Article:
I left the car parked at the Shafer Road Overlook at 8:53 AM. The next 45 minutes I would drift past the head of Shafer Road and down the pavement of Island in the Sky Road. From my car it was 9.78 miles of pavement, from which I could not disembark quickly enough. Mineral Road took off west-southwest from the highway. It was graded dirt and for my fat tires, a relent to the awfulness of pavement.

Mineral Road, a.k.a., Horsethief Trail, is a gentle grade downhill toward Mineral Bottom’s ridiculous switchbacks. It rolls here and there. Because of its negative grade from the highway, it is much nicer to ride from the highway than finish the ride by having to pedal up it. It was in that same reasoning that I found 3 boy scouts strewn about the road, sleeping. Their bikes were asleep too. They were fine but too tired to make it back to the highway as they were traveling the opposite direction of my well planned route. Someone would be along to collect them with a van or a truck.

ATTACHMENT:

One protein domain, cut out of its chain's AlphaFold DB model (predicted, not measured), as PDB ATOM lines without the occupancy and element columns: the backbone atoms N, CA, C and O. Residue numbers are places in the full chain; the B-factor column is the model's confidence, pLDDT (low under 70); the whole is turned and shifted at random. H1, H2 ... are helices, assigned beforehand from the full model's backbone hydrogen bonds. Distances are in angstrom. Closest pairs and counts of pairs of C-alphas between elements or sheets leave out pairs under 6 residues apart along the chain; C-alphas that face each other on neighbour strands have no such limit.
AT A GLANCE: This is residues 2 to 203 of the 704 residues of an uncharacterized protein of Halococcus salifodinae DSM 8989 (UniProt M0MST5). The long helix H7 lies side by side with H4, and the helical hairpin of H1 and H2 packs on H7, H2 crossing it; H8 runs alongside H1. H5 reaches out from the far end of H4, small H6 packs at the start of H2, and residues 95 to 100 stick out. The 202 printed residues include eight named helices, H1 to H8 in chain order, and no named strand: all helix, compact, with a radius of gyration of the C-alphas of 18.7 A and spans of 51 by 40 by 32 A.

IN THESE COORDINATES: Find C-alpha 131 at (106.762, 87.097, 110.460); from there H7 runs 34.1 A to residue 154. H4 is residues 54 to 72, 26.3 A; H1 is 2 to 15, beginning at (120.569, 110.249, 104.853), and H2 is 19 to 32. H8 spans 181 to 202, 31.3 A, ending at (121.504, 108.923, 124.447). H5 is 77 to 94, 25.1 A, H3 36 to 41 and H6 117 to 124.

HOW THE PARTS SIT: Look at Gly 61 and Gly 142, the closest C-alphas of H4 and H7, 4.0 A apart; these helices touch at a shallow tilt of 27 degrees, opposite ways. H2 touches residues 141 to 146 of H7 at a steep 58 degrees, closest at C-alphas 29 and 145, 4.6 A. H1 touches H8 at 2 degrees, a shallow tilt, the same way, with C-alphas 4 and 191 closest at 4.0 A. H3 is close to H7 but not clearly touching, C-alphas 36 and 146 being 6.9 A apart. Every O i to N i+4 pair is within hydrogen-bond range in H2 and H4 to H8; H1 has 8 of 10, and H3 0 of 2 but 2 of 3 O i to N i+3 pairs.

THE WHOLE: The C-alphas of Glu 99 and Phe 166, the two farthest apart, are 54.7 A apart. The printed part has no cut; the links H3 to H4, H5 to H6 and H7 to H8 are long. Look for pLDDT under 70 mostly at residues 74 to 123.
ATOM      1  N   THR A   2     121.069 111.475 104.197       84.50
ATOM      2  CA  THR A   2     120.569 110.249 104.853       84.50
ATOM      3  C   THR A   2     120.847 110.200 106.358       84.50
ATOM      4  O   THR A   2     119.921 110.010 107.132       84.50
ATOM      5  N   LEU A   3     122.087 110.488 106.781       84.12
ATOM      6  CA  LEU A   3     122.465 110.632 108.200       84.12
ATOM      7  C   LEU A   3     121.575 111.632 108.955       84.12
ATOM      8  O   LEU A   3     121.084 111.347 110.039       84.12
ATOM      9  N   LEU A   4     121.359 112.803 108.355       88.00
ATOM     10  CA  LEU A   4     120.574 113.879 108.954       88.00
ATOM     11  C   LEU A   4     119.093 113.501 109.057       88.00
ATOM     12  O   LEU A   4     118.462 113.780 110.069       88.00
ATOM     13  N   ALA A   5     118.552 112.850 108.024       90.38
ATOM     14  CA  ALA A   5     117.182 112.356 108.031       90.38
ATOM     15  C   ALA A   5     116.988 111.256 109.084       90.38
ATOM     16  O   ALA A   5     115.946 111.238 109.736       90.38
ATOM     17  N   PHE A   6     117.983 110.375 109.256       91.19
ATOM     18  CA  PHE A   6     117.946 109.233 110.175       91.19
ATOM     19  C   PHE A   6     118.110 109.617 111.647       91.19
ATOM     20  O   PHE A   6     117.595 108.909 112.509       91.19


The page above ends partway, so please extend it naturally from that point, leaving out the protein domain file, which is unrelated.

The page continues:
The Laden Bike on the entry to White Rim Trail. There would be 70 miles ahead from that point. This very capable machine never hesitated to carry me the whole way, even with nearly 30 pounds of food and water.

At 1:45 hours in the saddle and mile 22.30 I arrived at the edge of the earth. I rode out onto the first switchback of Mineral Bottom and looked down from the cliff. The road below was visible in its entirety. It was all below my toes. My eyes trailed the old mine road all the way to the split, the point at which I would finally be on the White Rim Trail.

Decision Point